- She had high fever for six days before she was brought to Patna AIIMS
- The girl died while her father stood in a queue to get OPD card
- Allegedly denied a hearse van, he had to carry her body on his shoulder
On Tuesday, when Rambalak, a daily wager, brought her to the hospital in critical condition, instead of providing immediate help, he was allegedly made to wait in a queue to get the Outpatient department (OPD) registration card, which he was told was necessary to begin her treatment.
Rambalak and his wife had travelled about 140 km from Kajra village to reach the hospital for their daughter's treatment. He pleaded with others in the queue to let him get the formalities done, but in vain. The girl's condition deteriorated and she died near the OPD registration counter before the doctors could see her.
"By the time Rambalak left the counter after getting the registration done, his daughter had died," a staff of a private agency contracted for cleaning operations at the hospital told news agency IANS.
His nightmare didn't end there. He was allegedly denied an ambulance by AIIMS officials to carry her body home. With the little money that he had, it was impossible to call a private vehicle. So he carried his daughter's body on his shoulder for nearly four kilometre to an autorickshaw stand in Phulwari Sharif.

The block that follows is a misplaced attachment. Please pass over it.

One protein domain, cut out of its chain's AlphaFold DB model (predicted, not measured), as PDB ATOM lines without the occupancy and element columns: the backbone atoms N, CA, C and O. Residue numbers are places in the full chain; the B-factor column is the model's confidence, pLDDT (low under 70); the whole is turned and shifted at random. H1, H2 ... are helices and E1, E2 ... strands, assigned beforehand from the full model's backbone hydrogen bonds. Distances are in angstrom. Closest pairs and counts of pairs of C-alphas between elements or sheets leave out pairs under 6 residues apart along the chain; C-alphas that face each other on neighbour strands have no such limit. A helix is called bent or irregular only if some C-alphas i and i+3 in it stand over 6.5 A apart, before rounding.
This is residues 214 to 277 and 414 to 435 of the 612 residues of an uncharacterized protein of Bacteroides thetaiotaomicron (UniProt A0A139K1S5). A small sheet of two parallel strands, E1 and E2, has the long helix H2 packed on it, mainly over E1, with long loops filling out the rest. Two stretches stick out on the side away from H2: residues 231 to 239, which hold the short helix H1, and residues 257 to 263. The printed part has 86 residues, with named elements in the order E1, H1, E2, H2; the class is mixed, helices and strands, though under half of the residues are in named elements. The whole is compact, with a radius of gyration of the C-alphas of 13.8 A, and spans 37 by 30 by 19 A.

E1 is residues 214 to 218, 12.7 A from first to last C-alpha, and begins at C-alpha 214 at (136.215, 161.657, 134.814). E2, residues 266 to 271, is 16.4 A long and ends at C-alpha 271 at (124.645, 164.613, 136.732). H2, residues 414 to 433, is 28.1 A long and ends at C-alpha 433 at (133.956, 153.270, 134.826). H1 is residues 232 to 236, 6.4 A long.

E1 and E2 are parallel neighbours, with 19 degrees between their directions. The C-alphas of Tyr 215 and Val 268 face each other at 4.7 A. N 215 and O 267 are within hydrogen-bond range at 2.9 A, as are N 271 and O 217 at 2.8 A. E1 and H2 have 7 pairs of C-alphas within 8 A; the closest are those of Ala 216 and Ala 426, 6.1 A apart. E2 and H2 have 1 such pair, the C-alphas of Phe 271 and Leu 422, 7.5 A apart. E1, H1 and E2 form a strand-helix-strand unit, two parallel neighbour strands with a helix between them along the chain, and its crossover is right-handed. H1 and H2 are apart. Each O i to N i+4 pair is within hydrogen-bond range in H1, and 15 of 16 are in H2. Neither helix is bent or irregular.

AIIMS Director Dr Prabhat Kumar Singh, however, said he had no information that a critical patient had died due to lack of treatment.
"As far as a 'parcha' (registration card) is concerned, doctors treat critical patients without it and later their registration is done. But I will inquire into this case if it has happened," he said.
Rashtriya Janata Dal (RJD) chief Lalu Yadav attacked the Nitish Kumar government in the state for the "apathy shown towards the poorest of the poor". He has demanded a high-level probe into her death.
"Everything has collapsed in Bihar, including law and order, education, and health. The latest incident of the girl's death at Patna AIIMS vindicates our stand. There is no facility for the poor for treatment -- they have been left to die, as happened in this case."
He also took a dig at Union Minister of State for Health Ashwini Kumar Choubey, who just a few days ago had reportedly suggested that patients from Bihar should be treated at Patna's AIIMS and not in AIIMS at Delhi.
Mr Choubey's alleged remark about Biharis "crowding" AIIMS in Delhi even for minor ailments had drawn criticism from opposition parties.
(With inputs from IANS)